Wing Stand 2.0, Drilled Out Some of Left Rudder Skin

February 9, 2018

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Well, here I go.

First thing, you are seeing some work from the last few weeks. When I got home from the long XC road trip with the RV, I had to immediately reassemble the wing cradle.

No biggie, just a few 8-foot 2x4s, and a quick redesign of the spar side support.

Not exactly per the plan, but I had 2×4 laying around, but no 3/4″ plywood.

And yes, I splurged for four 4″ locking casters. So nice.

I can’t tell you how nice it is to have 4 nice big casters on this thing. Don’t scrimp here.

Anyway, given that the left wing hasn’t been started, but the skeleton and skins are clecoed together for transport, I knew I needed somewhere to store some skins once they come back off the skeleton.

So, I ripped some 12″ pieces of 8-foot long oak paneling I had laying around, and screwed them to the long support on the bottom of the cradle.

Bad angle. Sorry.

I ripped a 2×4 in half (because I’m cheap) and screwed it into the top support.

I’ll call this the “upper” skin support.


A better angle?

Now that I have some skin storage, let’s find something to store!

The interim owner of the kit (Jim) had purchased some replacement rudder skins (remember this?) but never opened them. After opening the package, I foudn two brand-spanking-new skins.

Far less damaged than the current rudder skins.

So, here they are now, in my new skin-storage area.


Okay, now. Let’s get some actual building going on.

(Well, not building, but un-building.)

Remember this post?

The partically drilled out rudder from 4 years ago.

So, I dug out some #40 drill bits, and started drilling.

Here’s a gratuitous shot of some aluminum shavings.

After drilling out some left-skin-to-spar rivets and the bottom rib rivets, I attacked the upper left stiffener.

11 for this stiffener.

It was 25 rivets for the spar, 20 for the bottom rib, and 11 for the upper stiffener.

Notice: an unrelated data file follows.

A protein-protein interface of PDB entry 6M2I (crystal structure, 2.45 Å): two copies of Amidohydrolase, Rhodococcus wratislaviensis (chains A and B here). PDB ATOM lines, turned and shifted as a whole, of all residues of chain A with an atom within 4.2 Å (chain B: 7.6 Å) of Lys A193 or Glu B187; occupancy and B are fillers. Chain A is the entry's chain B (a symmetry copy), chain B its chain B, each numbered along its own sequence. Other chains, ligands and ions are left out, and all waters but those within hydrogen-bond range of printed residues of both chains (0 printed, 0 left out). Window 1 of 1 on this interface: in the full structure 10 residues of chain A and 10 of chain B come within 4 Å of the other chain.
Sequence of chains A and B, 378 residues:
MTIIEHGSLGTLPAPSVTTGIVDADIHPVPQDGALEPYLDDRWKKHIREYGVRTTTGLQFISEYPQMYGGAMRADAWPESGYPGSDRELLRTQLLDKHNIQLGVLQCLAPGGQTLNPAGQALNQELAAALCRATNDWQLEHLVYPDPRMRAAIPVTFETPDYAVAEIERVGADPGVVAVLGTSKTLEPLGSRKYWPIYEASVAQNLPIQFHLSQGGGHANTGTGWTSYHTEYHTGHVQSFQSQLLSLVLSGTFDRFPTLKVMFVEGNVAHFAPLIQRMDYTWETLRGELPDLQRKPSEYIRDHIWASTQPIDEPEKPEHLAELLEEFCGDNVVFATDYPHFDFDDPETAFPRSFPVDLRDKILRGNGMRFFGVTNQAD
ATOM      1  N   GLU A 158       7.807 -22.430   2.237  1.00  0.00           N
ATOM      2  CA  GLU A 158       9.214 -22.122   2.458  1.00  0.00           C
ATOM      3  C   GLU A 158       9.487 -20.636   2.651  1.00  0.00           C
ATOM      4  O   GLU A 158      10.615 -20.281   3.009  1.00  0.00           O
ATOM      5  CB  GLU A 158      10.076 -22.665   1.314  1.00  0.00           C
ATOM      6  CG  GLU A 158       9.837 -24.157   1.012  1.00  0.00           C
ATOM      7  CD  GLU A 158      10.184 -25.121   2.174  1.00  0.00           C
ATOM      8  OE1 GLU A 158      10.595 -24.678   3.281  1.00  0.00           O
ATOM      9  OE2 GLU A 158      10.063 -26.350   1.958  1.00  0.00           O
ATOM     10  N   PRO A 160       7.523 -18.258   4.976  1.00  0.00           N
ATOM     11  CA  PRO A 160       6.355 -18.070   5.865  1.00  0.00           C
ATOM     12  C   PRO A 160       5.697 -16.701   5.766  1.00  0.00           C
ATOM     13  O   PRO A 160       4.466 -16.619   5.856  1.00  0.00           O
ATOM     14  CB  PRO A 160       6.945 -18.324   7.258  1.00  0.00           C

56 rivets drilled out, and a whole lot more to go.

(for the record, it took my overall average from 4.28% to 5.19% of rivets drilled out. That’s going to get a lot worse before it gets better. (I’ll need to set about 1000 more rivets before the average returns back to below 4.28%. Sigh.)

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Constructed Wing Cradle

December 11, 2011

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Well, I needed something exciting to do on the airplane, so, instead of starting in on the right flap, I decided to work on the wing cradle.

Even though the right wing is the only one complete (well, kind of complete), flipping it over into a cradle will free up some room.

Let’s take a look at the intended final product.

Leading edge traces.

First up, I need two 3′ by 2′ end pieces.

Below, you can see I have one of the end pieces on my workbench with a couple leading edge traces. Since the spars are about 8″ wide, I used simple math (well, simple if you aren’t an engineer; I made it complicated) and left five inches from the edge, 8 inches for each spar, then 10 inches in the middle.

Leading edge traces.

After some master woodworking...

Then, I laid my other endpiece underneath that one, and marked the edges of the cutout so my spar reinforcement bars would fit well.


Per the plan, we need a little reinforcing at the top, and a 2×4 for the bottom.

Done and done.

Then, with a little more woodworking, I used my aileron bending brake and cut six two-foot-long angled support pieces, assembled pretty obviously per the plans and picture.

Whoa, this thing looks serious now.

With a little carpeting...

Then, I spent about an hour getting the right wing into the cradle all by my lonesome. I was extrememly methodical, and thought through long and hard about how I was going to do this.

Yes, I could have had a buddy over to do it in 5 minutes, but no, I had to make it difficult for myself.